On Friday, before the Senate took its holiday break, Republican Majority Leader Mitch McConnell tried his best to push through an extension of the current Patriot Act provisions rather than fold to the law’s outspoken critics. McConnell hoped the looming holiday break would keep dreary-eyed senators at bay and ready to go home.
But when Sen. Rand Paul of Kentucky took to the floor around 1 a.m. Saturday morning, to speak out against and prevent any further bulk collection of phone records, McConnell’s plan was thwarted. An extension to the Patriot Act was not an option, and Sen. Paul made that very clear. After a four-hour filibuster, Sen. Paul’s second that week, the bill to extend the Patriot Act was voted down.
The act, which has come under intense scrutiny by both the American public and certain lawmakers across the country, is scheduled to expire on June 1, and Sen. McConnell has announced that lawmakers will return to Washington on Sunday, May 31 to further consider its extension . While Sen. Paul is dead set to stand up for American privacy, many lawmakers, including several members of his own party, see Paul’s actions as disingenuous, dangerous to American security and, most of all, a campaign gimmick.
But Sen. Paul disagrees. In fact, he says his demands are not unreasonable. On Tuesday morning, May 26, Sen. Paul told “CBS This Morning,” “I’m just asking for two amendments and a simple majority vote.”
“I think sometimes my party gets all caught up in the Second Amendment, which is fine, but we don’t protect the Fourth Amendment enough,” said Paul, according to Politico. “But actually I think neither party ends up protecting the Fourth Amendment enough, which is the right to privacy.”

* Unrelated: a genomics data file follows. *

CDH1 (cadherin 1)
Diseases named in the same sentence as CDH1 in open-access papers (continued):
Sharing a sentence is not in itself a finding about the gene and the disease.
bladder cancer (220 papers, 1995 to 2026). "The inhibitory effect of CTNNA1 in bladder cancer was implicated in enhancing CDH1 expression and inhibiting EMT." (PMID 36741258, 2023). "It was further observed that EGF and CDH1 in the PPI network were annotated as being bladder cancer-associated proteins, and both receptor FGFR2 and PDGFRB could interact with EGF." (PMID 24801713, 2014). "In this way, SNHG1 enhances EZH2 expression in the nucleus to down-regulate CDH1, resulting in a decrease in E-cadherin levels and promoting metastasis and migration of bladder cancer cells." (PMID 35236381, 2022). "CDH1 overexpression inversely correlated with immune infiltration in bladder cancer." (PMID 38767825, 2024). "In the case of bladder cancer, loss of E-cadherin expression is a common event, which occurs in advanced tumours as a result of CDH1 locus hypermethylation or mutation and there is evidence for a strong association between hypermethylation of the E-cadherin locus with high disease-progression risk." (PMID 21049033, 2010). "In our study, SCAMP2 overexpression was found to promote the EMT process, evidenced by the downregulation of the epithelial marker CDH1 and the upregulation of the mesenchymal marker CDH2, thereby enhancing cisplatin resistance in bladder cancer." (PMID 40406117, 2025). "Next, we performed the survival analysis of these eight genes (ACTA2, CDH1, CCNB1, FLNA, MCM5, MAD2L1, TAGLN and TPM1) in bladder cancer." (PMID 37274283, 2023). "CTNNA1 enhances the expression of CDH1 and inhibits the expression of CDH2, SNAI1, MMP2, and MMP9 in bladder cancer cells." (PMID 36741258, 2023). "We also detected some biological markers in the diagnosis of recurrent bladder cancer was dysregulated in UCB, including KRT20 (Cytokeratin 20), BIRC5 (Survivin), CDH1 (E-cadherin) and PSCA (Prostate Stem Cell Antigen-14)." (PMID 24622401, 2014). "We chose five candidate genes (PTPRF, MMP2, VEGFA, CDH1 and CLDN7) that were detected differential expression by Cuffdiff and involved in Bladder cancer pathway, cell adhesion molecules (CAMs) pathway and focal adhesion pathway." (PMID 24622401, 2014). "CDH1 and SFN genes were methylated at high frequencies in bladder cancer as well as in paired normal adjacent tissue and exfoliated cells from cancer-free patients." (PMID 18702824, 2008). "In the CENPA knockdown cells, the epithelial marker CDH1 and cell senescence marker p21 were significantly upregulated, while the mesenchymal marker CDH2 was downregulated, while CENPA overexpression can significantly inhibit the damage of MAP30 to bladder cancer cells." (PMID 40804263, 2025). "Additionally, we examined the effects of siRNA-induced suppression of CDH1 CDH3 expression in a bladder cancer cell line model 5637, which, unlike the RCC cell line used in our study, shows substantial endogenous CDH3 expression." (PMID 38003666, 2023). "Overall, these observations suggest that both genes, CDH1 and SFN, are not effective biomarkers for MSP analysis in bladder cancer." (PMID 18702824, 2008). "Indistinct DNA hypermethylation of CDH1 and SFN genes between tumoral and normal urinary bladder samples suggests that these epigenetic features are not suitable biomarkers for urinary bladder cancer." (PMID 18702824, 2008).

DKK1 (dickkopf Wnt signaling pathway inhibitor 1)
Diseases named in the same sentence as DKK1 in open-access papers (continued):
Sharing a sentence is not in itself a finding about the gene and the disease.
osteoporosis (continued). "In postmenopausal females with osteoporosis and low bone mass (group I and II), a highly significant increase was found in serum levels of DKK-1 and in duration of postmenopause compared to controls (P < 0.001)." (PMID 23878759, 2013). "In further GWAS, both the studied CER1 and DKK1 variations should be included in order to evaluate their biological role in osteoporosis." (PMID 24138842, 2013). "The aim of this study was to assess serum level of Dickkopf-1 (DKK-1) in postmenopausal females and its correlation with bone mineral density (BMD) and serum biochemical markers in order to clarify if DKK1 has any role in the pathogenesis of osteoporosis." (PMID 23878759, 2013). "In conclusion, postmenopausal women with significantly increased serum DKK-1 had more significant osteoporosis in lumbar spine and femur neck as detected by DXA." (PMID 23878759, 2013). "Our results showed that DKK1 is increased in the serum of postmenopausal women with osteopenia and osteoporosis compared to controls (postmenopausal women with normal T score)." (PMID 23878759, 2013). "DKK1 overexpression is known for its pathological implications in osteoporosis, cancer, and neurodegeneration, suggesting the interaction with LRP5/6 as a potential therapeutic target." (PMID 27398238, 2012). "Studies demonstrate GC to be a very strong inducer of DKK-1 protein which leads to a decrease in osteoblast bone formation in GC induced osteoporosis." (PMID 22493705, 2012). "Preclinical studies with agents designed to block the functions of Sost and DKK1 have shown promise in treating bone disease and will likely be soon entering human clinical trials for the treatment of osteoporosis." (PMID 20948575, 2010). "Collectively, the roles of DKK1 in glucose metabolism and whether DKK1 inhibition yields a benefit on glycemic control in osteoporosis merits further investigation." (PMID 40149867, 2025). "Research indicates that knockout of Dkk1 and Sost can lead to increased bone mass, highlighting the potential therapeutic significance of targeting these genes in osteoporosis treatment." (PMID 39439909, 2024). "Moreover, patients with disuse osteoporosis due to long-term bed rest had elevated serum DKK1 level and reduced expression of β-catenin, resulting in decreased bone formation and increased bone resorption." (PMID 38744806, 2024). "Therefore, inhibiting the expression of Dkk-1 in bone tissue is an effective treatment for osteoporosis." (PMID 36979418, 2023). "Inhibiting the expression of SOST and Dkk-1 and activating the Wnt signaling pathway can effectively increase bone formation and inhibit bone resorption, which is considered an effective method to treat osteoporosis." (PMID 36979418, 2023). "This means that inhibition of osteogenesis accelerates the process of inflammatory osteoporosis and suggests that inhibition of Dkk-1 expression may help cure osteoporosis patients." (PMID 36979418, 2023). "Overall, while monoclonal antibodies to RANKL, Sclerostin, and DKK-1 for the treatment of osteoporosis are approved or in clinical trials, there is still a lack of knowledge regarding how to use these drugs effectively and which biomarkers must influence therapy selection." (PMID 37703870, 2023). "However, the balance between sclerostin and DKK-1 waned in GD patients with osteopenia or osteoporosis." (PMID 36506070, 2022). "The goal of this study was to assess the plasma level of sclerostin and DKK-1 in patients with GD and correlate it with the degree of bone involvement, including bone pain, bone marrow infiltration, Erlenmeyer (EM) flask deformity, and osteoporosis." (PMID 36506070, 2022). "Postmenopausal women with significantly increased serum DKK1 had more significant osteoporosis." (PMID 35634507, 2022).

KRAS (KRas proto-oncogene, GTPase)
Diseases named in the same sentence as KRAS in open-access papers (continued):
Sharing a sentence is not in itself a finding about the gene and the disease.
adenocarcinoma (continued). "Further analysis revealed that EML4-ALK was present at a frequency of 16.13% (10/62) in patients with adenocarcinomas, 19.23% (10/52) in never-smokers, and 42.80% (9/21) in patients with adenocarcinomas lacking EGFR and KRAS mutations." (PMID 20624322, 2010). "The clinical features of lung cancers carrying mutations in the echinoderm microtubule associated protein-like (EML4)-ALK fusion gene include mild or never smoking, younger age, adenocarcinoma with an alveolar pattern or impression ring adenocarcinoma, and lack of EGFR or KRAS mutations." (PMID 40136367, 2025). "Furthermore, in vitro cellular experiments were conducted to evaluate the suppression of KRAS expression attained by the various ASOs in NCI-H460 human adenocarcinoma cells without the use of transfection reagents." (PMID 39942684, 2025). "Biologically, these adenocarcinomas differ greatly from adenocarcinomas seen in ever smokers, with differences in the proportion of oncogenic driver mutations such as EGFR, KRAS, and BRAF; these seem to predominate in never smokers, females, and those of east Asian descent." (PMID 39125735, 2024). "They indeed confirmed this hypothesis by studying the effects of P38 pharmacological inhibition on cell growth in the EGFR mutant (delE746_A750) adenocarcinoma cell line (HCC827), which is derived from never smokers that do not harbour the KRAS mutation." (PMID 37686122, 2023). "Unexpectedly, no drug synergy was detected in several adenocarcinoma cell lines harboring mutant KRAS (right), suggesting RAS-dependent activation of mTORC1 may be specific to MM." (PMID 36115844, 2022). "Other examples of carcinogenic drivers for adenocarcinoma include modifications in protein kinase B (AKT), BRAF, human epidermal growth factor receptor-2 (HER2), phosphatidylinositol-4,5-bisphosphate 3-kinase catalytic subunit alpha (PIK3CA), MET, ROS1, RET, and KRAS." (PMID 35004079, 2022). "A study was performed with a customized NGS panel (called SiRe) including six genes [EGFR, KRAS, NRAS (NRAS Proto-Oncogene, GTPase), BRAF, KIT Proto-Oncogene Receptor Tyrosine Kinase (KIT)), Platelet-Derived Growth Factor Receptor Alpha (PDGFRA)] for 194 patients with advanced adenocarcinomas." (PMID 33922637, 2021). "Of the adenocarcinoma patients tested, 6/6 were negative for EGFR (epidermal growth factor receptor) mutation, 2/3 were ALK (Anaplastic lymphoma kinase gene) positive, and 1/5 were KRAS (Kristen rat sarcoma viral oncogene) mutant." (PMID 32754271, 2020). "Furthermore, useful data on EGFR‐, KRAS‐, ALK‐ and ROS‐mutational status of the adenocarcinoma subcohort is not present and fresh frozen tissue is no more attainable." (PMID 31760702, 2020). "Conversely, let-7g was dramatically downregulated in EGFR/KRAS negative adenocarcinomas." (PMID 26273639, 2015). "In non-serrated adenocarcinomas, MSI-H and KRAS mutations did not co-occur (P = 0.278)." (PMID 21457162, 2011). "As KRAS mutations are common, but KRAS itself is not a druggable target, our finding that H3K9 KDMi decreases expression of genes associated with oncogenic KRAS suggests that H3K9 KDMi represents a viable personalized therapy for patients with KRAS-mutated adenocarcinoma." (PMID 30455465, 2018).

While many accuse Sen. Paul of creating a mess and stalling government progress, many are also pinning the blame on the majority leader, Sen. McConnell. Adam Jentleson, a spokesman for Nevada Sen. Harry Reid, told the New York Times, “This mess is an entirely predictable consequence of Senator McConnell’s bad habit of governing by manufactured crisis.
“Senator McConnell set several bills on a collision course without any real plan to resolve the inevitable pileup.”
Sen. Rand Paul was quick to act on that manufactured crisis, making matters worse for the Republican majority leader. Sen. Paul also had some words for critics claiming his filibusters were just campaign stunts, calling the accusation an “unfair characterization,” according to The Guardian. Even New Jersey Gov. Chris Christie entered into the fray, calling Paul’s stunt the result of “misguided ideologies.” But Paul was unfazed, saying Gov. Christie’s attack “just wasn’t very nice” and arguing that he’s simply defending the Constitution.
When lawmakers return to Washington on May 31, they will have just one day to decide on the fate of the Patriot Act.